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Tokyo Games head Mori's sexist remarks may violate Olympic Charter

Tokyo Organising Committee for the Olympic and Paralympic Games President Yoshiro Mori speaks to the press following an online meeting with IOC President Thomas Bach, in Tokyo's Chuo Ward on Jan. 28, 2021. (Pool photo)

TOKYO -- Tokyo Organising Committee for the Olympic and Paralympic Games President Yoshiro Mori said during a Feb. 3 councilors' meeting of the Japanese Olympic Committee (JOC) that "executive board meetings with many women in them take a lot of time," among other remarks that have drawn criticism for their overtly discriminatory nature.

    Mori's remark regarding the appointment of female executives to athletic organizations emerged in an online meeting disclosed to the press. "It's hard to say this in the presence of TV crew, but the Education (Culture, Sports, Science and Technology) Ministry nags us to have women make up 40% of executive boards," Mori said regarding a target to secure over 40% of executive positions for women, which follows the guidelines indicated by the Japan Sports Agency.

    Mori then said, "Executive board meetings with many women in them take a lot of time. The (Japan) Rugby Union has taken twice as much time (for meetings). There were around 10 women ... There must be five now. Women are excellent and highly competitive. If one person raises her hand to speak, others must also feel the need to speak up too. And then everyone ends up saying something."

    Furthermore, he said, "If I say too much, I'll get in trouble if this gets out to the newspapers. They'll say that I made another insult. Someone said that if women were to be increased, 'regulations urging members to limit their speaking time to a certain extent must be set up, or else we'd have problems as meetings would hardly end.' I'm not going to say who said that though."

    He added, "Our organizing committee also has a number of women, I think about seven. All of them know their place. They're all people who come from athletic organizations, and have set foot in large international domains. Their comments are also precisely to the point, and if there are any vacancies, I find myself immediately searching for a woman to fill the spot."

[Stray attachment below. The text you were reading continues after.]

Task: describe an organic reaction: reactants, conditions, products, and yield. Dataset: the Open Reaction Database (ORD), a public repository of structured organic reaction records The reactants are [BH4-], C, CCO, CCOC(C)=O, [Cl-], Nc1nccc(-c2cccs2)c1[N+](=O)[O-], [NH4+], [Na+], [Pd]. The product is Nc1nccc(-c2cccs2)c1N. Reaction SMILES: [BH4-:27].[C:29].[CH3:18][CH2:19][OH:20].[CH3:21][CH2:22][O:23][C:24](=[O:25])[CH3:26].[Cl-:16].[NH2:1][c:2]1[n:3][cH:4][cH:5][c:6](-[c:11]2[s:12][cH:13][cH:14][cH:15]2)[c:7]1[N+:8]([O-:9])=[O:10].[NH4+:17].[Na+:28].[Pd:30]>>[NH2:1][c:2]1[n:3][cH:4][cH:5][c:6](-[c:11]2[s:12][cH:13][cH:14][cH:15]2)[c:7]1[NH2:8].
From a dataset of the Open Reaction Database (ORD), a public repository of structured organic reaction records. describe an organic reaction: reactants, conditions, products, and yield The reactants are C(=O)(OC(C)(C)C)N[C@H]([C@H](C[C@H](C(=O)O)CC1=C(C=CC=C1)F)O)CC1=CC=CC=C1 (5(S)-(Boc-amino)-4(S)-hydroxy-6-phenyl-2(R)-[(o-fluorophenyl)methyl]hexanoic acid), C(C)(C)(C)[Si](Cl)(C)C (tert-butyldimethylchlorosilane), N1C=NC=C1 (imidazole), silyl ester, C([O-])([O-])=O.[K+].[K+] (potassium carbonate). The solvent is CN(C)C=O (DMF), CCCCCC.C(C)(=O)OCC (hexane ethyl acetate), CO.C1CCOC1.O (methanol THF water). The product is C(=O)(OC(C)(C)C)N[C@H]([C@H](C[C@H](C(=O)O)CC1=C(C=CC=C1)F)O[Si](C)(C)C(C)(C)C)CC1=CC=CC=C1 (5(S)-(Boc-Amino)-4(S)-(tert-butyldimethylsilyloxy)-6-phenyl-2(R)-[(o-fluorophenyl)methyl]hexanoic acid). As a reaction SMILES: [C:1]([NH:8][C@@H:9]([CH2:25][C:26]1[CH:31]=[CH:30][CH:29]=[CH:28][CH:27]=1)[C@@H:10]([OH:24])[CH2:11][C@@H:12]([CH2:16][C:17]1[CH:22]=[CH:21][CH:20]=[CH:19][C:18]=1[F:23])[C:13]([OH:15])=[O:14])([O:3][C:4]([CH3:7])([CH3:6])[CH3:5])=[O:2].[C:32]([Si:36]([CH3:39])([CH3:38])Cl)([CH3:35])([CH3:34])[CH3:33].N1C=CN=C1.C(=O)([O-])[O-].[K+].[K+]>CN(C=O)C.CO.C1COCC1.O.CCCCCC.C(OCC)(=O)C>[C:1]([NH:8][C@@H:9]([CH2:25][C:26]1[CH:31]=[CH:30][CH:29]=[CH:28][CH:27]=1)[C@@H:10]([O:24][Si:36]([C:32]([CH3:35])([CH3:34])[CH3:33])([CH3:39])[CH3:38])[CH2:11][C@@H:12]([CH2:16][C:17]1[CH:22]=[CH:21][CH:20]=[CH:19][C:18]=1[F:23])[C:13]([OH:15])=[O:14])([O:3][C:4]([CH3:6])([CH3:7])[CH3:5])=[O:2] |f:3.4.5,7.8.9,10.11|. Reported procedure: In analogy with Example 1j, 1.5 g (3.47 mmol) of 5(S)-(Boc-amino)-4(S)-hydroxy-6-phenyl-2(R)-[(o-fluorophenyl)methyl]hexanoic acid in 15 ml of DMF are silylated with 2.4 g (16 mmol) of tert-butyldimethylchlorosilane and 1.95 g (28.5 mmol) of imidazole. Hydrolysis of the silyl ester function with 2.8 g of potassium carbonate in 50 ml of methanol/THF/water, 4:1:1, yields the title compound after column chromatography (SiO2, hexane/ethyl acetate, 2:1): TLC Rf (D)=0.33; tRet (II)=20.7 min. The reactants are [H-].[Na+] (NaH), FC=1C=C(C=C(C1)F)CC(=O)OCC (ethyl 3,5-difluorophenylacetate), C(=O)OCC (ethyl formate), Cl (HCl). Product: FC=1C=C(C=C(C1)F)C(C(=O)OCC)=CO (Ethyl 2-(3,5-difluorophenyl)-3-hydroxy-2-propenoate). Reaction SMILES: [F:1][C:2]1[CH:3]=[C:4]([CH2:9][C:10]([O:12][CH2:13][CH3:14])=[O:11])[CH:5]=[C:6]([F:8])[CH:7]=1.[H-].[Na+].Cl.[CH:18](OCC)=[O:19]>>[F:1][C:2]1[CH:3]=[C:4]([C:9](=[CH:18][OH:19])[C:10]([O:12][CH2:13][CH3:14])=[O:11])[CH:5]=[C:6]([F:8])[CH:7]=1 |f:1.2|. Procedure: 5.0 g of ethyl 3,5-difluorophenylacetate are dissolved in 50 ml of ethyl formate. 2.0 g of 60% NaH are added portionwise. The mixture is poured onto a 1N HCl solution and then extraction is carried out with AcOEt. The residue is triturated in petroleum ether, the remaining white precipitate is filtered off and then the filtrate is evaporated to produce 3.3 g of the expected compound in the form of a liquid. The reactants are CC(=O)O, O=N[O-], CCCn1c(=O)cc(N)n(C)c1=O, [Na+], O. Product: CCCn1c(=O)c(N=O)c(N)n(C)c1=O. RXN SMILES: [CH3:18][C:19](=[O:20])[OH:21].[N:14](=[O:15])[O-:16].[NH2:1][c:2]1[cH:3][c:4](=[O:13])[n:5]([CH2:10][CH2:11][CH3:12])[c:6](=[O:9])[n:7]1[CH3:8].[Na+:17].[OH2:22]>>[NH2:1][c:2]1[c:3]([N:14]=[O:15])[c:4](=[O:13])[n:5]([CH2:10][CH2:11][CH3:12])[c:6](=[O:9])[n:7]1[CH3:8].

The Olympic Charter stipulates that "the practice of sport is a human right," and that "every individual must have the possibility of practising sport, without discrimination of any kind and in the Olympic spirit." It also states that "the enjoyment of the rights and freedoms set forth in this Olympic Charter shall be secured without discrimination of any kind, such as race, colour, sex, sexual orientation, language, religion, political or other opinion, national or social origin, property, birth or other status."

    It is likely that Mori's sexist remarks violate the Olympic Charter. Following news coverage on his comments on the evening of Feb. 3, a flood of criticism including "This is outright sexism," and "He should immediately resign (from his post as president of the organizing committee)," was seen on Twitter.

    Japanese journalist Natsuki Yasuda commented, "Mr. Mori has repeatedly made sexist remarks, such as 'It's wrong that women who don't make any children are taken care of with tax money when they get older.' I wonder if he hasn't learned a thing from the past."

    She added, "Such sexist, discriminatory remarks have been repeated because even if they were viewed as problematic, the notion that 'it's only a matter of time until the affair will blow over' pushed itself through. I think we were negligent enough to allow it, rather than saying that the notion 'pushed itself through.' This is why we can't leave matters vague."

    (Japanese original by Aya Shiota and Kazushi Machidori, Integrated Digital News Center)

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